An introduction to Cognitive Analytic Therapy as outlined by our Clinical Psychologist Austin Bayley. This is one of the many methods of treatment which are employed by our Psychologists.
Cognitive Analytic Therapy (CAT)
Cognitive Analytic Therapy (CAT) is a therapeutic approach introduced by Anthony Ryle in the 1990’s. It is now widely used and effective within a variety of settings and across a range of difficulties such as depression, anxiety, eating problems, self-harm, personal and relationship problems. CAT is particularly useful for people who have repetitive problematic patterns in their relationships with others or in how they treat themselves.
CAT is time-limited with clients either attending for 16 or 24 sessions with possible follow-up sessions. CAT looks at repeated patterns in life – often established in childhood. Questions like “why do I always end up feeling like this?
become more answerable. CAT explores roles in your life towards your self, towards others, and how you anticipate and expect others to respond to you. Hence, attention is paid on how the past plays a part in your present on an unconscious and conscious level. We all learned coping strategies in childhood, which may have become problematic or redundant.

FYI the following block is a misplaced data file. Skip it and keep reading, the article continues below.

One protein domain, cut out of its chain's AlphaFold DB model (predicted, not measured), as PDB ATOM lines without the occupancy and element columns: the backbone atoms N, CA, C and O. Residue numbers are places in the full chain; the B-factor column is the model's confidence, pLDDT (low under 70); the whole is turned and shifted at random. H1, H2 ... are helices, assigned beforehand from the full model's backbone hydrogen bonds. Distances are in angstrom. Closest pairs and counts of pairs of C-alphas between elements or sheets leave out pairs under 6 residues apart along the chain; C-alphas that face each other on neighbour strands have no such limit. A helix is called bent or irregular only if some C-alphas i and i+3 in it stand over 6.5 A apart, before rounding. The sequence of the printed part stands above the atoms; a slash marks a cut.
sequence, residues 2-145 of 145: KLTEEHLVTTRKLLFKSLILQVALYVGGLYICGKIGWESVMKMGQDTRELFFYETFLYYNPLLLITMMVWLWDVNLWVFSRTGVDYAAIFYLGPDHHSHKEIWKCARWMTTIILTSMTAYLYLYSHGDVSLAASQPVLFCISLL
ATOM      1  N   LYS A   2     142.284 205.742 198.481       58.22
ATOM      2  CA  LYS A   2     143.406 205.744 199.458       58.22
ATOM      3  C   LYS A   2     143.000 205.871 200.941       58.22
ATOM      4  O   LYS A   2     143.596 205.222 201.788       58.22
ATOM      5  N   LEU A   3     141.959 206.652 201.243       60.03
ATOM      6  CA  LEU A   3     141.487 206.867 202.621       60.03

What can Cognitive Analytic Therapy do for me?
CAT aims for you to build on your capacity to observe and think about yourself, your assumptions, feelings and behaviours. It will help you be more in control in patterns of self-care, self-harm and relationships with others and to make positive changes.
CAT is very collaborative. There is no expert with therapist and client working together at all times. CAT is respectful, non-judgemental, and transparent. All feelings coming up in the room are explored. The client-therapist relationship is very important in the change process. It is important the client and therapist feel comfortable and fully aware of our impact on each other.
CAT uses more methods than typical ‘talk therapy’. Maps (diagrams) and writing letters are part of therapy in order maximise ways of understanding and allow the client to move forward. CAT has three phases called the three R’s: Reformulation (putting everything together and understanding it in a logical way in first 4 sessions), Recognition (awareness of patterns, roles, feeling, thoughts, and actions that make life difficult), and Revision (change and adaptation of areas of difficulty to move towards an ‘ok state’ where you feel better with yourself and others).